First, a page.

Ourania Semelidou, Ph.D.

Postdoctoral Researcher, Institut National de la Santé et de la Recherche Médicale (INSERM)

Ourania Semelidou is a postdoctoral researcher in neuroscience at the Neurocentre Magendie, in Bordeaux, France. Following a bachelor’s degree in molecular biology and genetics and a master’s degree in molecular medicine, she obtained a doctorate in neuroscience from the University of Crete. Her work has yielded novel and influential insights into the neuronal and molecular underpinnings of perception, learning and memory, and how changes in these features contribute to neurodevelopmental and psychiatric disorders (autism, schizophrenia). In her current project, she focuses on better understanding altered sensory experience in autism, by characterizing perceptual measures of tactile and multisensory information processing and uncovering their neural underpinnings in genetic mouse models of autism. Throughout her research career, she has received several honors and awards, including a postdoctoral fellowship for three years from the Fondation pour la Recherche Médicale (FRM) and in a mobility project funding from the GIS Autisme et TND, the autism and neurodevelopmental disorders scientific interest group that is supported by the French National Strategy for Autism. In 2018, she was selected as one of the young scientists representing the next generation of leading scientists and researchers to participate in the 68th Lindau Nobel Laureate Meeting, dedicated to physiology and medicine.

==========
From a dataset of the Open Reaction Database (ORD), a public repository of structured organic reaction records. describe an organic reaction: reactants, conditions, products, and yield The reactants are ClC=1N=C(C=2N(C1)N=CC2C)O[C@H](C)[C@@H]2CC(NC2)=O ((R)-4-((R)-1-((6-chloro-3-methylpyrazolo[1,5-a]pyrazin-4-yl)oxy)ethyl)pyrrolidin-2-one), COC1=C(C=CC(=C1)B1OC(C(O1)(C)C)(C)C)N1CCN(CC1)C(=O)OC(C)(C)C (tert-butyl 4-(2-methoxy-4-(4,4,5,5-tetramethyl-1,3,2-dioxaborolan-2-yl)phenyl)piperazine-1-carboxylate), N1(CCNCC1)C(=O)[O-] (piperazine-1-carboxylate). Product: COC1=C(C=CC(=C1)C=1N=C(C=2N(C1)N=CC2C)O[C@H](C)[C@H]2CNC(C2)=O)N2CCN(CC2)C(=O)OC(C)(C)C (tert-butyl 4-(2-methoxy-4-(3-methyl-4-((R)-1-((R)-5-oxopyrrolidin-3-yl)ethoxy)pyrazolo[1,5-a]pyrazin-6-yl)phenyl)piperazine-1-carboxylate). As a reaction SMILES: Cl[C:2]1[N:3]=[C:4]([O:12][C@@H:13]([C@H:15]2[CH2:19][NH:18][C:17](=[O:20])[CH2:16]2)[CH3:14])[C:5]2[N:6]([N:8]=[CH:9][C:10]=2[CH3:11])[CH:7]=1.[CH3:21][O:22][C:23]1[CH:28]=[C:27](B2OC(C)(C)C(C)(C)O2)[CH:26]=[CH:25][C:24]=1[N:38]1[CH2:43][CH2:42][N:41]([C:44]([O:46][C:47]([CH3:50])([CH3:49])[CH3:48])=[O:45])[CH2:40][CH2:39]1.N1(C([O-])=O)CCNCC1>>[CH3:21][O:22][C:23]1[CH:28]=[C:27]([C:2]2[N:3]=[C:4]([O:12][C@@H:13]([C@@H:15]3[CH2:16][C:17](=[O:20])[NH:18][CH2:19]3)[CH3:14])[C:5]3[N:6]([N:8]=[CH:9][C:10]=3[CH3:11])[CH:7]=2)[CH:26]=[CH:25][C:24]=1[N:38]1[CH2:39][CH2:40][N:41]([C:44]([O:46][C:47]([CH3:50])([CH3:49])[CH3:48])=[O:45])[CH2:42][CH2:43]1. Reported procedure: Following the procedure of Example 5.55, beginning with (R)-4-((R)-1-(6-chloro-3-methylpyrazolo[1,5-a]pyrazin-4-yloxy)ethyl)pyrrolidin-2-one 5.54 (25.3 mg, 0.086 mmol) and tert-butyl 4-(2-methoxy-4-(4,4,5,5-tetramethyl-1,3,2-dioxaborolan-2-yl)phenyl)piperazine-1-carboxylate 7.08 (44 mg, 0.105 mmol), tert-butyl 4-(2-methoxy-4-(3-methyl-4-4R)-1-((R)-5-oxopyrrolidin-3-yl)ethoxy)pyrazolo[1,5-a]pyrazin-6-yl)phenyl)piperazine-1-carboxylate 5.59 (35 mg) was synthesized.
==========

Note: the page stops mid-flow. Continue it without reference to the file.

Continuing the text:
Principal Investigator: Andreas Frick

Fellow: Apolline Joliot

Undergraduate Fellow Project: Exploration of altered tactile perception in a mouse model of autism using a translatable approach

Altered sensory experience is one of the core features of autism, a neurodevelopmental condition characterized by alterations in social communication and repetitive behaviors. Altered sensitivity and reactivity to sensory stimulation affect 90 percent of autistic individuals, having a strong impact on their day-to-day life and contributing to the development of higher cognitive symptoms and repetitive behaviors. Importantly, these simple sensory alterations can be exploited to identify the neurobiological mechanisms of autism.

In this project, our lab aims to explore the neurobiological mechanisms that underlie altered tactile perception in autism. To this end, we use a sophisticated toolset, combining a novel behavioral task with in vivo two-photon microscopy in a genetic mouse model of autism. To assess tactile sensitivity we developed a perceptual decision-making task, where the animal reports the presence of vibrotactile stimuli of different intensities to receive a water reward. In parallel, we measure neuronal activity at cellular resolution, focusing on the excitatory and inhibitory neurons of the somatosensory cortex. The results of this project we help us understand how tactile responses are changed in autism and identify their neocortical underpinnings, aiming to establish preclinical biomarkers to test treatments for autism.

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